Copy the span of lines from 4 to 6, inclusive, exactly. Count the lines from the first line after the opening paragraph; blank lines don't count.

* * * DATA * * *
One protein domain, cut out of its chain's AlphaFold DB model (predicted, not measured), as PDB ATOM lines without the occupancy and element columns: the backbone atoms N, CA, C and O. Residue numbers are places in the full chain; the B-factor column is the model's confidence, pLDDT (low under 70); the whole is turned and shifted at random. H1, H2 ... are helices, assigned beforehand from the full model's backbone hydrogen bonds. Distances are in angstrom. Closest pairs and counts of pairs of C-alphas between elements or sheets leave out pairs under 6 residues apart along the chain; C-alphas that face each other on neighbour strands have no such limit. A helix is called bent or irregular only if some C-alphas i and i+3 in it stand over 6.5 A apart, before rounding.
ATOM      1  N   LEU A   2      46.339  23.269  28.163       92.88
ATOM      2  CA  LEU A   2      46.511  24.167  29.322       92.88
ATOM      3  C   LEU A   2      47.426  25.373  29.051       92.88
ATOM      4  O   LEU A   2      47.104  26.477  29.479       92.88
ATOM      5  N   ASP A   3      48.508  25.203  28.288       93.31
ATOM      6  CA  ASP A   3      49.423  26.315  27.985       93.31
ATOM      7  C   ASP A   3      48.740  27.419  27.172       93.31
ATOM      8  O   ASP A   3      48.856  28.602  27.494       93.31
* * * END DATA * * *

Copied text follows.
ATOM      4  O   LEU A   2      47.104  26.477  29.479       92.88
ATOM      5  N   ASP A   3      48.508  25.203  28.288       93.31
ATOM      6  CA  ASP A   3      49.423  26.315  27.985       93.31